17.  Jayakumar S, Middleton MS, Lawitz EJ, Mantry PS, Caldwell SH, Arnold H, Mae Diehl A, Ghalib R, Elkhashab M, Abdelmalek MF, Kowdley KV, Stephen Djedjos C, Xu R, Han L, Mani Subramanian G, Myers RP, Goodman ZD, Afdhal NH, Charlton MR, Sirlin CB, Loomba R. Longitudinal correlations between MRE, MRI-PDFF, and liver histology in patients with non-alcoholic steatohepatitis: Analysis of data from a phase II trial of selonsertib. J Hepatol. 2019;70:133-141.  [PubMed]  [DOI]  [Cited in This Article: ]  [Cited by in Crossref: 120]  [Cited by in F6Publishing: 124]  [Article Influence: 31.0]  [Reference Citation Analysis (0)]
18.  Eddowes PJ, McDonald N, Davies N, Semple SIK, Kendall TJ, Hodson J, Newsome PN, Flintham RB, Wesolowski R, Blake L, Duarte RV, Kelly CJ, Herlihy AH, Kelly MD, Olliff SP, Hübscher SG, Fallowfield JA, Hirschfield GM. Utility and cost evaluation of multiparametric magnetic resonance imaging for the assessment of non-alcoholic fatty liver disease. Aliment Pharmacol Ther. 2018;47:631-644.  [PubMed]  [DOI]  [Cited in This Article: ]  [Cited by in Crossref: 64]  [Cited by in F6Publishing: 62]  [Article Influence: 12.4]  [Reference Citation Analysis (0)]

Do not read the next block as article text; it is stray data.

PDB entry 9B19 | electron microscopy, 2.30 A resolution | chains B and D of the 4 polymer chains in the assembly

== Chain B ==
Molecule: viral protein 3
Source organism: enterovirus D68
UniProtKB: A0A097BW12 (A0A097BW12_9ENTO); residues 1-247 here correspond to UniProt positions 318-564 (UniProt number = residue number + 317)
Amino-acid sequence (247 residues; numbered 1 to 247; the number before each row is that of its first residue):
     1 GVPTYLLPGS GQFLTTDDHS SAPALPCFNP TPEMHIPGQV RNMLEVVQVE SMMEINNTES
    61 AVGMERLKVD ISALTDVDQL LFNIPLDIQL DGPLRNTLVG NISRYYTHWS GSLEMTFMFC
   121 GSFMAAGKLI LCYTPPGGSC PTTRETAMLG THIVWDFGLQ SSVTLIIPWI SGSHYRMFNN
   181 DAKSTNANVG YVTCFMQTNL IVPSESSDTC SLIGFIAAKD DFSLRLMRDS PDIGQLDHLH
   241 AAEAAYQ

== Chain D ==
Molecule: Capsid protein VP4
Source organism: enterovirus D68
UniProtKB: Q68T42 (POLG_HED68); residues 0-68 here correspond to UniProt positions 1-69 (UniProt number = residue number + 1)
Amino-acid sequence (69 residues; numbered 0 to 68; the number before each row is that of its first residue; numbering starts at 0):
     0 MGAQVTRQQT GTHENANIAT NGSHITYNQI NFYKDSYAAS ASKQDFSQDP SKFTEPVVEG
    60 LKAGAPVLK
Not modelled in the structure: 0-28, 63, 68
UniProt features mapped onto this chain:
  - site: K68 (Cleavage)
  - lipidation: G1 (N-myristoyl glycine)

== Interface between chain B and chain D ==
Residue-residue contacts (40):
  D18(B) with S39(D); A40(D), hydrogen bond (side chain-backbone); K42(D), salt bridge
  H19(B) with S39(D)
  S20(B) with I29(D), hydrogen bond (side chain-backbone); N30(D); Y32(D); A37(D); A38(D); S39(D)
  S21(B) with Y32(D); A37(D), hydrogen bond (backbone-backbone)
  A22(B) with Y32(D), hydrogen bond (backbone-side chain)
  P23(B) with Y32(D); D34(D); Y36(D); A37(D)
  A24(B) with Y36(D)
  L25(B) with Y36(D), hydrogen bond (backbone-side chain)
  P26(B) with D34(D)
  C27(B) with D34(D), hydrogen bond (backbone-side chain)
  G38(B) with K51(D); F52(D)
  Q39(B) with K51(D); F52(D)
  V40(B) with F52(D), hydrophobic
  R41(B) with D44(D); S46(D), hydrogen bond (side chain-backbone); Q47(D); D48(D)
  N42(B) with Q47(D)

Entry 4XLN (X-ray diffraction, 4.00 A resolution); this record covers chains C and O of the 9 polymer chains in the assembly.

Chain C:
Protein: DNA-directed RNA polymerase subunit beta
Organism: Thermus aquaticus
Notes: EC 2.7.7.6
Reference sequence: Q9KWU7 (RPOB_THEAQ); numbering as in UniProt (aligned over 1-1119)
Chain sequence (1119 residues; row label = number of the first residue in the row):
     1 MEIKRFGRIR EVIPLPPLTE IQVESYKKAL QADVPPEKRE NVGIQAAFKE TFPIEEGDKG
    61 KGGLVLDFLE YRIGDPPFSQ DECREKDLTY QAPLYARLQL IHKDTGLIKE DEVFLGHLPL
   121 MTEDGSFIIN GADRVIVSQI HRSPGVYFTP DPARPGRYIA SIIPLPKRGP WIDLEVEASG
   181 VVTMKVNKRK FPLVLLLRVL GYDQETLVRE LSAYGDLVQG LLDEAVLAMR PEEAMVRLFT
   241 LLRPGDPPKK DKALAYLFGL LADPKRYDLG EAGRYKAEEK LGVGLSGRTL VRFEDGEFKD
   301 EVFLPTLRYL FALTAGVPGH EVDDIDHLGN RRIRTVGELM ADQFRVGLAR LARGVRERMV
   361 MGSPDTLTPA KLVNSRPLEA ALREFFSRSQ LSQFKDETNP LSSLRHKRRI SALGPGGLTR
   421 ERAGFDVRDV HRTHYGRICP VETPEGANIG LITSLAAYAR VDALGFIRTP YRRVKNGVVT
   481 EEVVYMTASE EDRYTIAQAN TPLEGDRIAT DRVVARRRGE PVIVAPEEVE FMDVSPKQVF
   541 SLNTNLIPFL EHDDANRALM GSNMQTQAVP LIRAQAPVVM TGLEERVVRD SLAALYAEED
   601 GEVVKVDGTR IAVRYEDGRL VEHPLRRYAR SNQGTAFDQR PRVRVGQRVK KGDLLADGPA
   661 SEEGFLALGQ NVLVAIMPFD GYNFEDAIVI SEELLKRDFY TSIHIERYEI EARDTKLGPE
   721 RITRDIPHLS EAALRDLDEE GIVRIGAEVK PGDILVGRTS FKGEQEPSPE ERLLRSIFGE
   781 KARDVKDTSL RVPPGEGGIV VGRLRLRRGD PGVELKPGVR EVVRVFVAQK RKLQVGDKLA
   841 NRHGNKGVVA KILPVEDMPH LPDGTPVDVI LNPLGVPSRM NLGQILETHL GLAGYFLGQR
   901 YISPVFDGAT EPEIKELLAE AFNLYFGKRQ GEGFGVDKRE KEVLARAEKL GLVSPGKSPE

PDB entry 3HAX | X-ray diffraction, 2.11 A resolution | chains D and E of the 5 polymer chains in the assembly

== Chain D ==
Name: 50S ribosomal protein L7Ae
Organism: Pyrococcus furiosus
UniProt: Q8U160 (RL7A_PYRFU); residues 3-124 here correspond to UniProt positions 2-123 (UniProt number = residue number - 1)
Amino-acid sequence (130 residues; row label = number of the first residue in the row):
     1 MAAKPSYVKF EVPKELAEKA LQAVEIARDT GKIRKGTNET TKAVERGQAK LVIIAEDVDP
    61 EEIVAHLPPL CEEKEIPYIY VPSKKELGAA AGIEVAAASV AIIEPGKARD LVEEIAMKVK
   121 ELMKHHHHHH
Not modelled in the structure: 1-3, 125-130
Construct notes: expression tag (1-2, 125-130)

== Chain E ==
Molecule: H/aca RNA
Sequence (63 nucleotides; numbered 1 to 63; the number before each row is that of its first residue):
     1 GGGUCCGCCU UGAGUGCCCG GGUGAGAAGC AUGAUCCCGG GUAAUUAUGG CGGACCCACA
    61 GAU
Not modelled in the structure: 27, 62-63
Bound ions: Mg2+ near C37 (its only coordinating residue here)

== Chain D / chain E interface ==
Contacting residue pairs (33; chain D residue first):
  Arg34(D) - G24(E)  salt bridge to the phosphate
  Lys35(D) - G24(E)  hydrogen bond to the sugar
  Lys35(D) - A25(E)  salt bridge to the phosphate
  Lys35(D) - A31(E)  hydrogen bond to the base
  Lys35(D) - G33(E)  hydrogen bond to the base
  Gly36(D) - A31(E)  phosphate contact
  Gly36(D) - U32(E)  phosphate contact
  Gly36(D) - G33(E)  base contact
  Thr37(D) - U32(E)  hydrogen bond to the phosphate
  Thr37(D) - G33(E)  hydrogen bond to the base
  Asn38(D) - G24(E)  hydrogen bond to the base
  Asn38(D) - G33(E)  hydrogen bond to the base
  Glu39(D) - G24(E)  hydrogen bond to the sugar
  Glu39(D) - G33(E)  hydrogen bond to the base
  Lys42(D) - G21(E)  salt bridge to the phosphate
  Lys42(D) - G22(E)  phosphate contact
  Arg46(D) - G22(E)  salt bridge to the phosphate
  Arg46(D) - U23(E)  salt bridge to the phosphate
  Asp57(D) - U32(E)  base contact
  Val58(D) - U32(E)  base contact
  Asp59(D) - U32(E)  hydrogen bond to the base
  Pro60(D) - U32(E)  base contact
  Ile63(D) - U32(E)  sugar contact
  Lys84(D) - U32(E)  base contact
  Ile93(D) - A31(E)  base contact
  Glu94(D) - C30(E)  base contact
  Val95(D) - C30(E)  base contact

19.  Jayaswal ANA, Levick C, Selvaraj EA, Dennis A, Booth JC, Collier J, Cobbold J, Tunnicliffe EM, Kelly M, Barnes E, Neubauer S, Banerjee R, Pavlides M. Prognostic value of multiparametric magnetic resonance imaging, transient elastography and blood-based fibrosis markers in patients with chronic liver disease. Liver Int. 2020;.  [PubMed]  [DOI]  [Cited in This Article: ]  [Cited by in Crossref: 24]  [Cited by in F6Publishing: 26]  [Article Influence: 8.7]  [Reference Citation Analysis (0)]